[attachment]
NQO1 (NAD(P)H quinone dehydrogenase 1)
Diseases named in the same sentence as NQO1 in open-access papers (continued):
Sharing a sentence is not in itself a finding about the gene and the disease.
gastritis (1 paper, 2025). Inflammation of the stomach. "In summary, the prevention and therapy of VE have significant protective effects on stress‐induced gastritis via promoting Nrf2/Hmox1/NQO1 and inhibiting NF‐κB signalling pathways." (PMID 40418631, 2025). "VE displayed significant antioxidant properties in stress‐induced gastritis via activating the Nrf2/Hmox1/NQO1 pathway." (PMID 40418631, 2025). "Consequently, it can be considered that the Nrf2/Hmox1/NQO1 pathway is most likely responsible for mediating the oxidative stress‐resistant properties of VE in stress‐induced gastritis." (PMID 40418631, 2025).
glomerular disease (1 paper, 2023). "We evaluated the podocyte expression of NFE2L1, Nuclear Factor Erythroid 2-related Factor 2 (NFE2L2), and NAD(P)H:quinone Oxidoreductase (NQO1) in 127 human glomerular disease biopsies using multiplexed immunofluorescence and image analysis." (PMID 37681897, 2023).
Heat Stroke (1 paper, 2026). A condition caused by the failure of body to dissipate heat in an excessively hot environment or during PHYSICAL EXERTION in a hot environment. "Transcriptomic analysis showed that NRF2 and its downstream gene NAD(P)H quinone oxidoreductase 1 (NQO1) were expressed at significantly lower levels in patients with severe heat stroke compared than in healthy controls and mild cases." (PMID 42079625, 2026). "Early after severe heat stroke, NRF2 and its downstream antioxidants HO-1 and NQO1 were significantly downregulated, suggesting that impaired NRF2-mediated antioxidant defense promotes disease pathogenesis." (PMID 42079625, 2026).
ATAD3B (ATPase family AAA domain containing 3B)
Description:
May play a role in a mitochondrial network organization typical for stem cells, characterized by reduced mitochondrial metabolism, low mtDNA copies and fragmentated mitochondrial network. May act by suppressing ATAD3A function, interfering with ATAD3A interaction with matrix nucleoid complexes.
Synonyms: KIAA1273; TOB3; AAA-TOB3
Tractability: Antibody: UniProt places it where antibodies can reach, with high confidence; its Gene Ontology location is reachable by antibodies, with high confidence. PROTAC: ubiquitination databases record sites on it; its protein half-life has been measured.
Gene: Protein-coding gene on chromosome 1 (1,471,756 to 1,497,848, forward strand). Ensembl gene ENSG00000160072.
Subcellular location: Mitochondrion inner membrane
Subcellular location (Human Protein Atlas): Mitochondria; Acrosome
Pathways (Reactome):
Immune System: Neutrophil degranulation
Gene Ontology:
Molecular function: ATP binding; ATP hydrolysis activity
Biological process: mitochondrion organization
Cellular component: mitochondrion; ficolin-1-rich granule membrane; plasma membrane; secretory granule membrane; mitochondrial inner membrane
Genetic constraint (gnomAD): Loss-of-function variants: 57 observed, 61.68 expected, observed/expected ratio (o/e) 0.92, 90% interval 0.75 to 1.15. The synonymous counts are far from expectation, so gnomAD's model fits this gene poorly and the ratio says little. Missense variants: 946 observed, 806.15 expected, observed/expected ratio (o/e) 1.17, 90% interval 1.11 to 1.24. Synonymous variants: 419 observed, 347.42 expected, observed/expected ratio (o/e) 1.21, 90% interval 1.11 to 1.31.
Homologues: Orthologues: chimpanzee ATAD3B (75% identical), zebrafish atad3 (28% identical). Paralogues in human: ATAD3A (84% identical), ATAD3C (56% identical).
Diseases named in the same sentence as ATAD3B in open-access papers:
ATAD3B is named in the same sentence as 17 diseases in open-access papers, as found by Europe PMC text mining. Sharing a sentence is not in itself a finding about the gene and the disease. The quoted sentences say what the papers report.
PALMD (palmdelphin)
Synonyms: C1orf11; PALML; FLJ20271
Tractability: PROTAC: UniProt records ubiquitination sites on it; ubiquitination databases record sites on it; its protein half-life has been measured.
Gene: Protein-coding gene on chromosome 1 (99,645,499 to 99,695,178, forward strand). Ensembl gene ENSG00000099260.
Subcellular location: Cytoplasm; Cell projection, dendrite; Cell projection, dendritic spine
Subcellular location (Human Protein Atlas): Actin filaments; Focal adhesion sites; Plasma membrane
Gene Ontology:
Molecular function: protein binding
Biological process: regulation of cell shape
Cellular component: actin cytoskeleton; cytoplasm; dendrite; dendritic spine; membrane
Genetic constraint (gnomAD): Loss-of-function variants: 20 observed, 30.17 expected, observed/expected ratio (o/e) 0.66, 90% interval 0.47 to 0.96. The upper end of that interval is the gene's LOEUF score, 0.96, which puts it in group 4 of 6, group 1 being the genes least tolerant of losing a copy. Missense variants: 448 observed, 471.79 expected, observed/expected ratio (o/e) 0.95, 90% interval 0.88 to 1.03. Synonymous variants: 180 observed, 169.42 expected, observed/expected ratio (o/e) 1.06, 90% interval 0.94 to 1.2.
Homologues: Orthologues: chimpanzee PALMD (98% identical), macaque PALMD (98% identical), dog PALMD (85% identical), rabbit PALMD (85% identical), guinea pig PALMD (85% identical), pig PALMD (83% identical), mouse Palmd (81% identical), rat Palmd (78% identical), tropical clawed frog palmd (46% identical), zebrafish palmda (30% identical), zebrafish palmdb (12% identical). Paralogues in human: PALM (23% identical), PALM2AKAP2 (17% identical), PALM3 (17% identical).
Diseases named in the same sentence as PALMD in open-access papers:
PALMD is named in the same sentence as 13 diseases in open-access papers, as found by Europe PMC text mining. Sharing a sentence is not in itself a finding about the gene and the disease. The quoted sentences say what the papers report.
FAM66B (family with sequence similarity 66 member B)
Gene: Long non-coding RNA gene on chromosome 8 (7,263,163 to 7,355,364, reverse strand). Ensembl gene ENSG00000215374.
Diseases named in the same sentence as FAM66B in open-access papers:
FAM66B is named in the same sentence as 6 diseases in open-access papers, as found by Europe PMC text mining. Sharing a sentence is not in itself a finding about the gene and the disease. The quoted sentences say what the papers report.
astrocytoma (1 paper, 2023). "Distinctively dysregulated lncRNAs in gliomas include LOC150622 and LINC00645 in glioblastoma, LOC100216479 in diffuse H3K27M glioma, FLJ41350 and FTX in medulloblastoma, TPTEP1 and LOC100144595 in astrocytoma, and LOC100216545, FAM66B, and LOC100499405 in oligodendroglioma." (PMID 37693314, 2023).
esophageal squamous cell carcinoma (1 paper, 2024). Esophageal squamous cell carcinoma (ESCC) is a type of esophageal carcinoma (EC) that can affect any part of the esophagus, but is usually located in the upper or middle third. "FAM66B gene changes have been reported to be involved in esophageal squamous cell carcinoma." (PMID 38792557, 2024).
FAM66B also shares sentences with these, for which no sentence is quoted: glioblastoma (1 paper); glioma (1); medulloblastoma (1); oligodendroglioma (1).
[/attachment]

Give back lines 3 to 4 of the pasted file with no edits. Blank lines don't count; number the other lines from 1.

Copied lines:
Sharing a sentence is not in itself a finding about the gene and the disease.
gastritis (1 paper, 2025). Inflammation of the stomach. "In summary, the prevention and therapy of VE have significant protective effects on stress‐induced gastritis via promoting Nrf2/Hmox1/NQO1 and inhibiting NF‐κB signalling pathways." (PMID 40418631, 2025). "VE displayed significant antioxidant properties in stress‐induced gastritis via activating the Nrf2/Hmox1/NQO1 pathway." (PMID 40418631, 2025). "Consequently, it can be considered that the Nrf2/Hmox1/NQO1 pathway is most likely responsible for mediating the oxidative stress‐resistant properties of VE in stress‐induced gastritis." (PMID 40418631, 2025).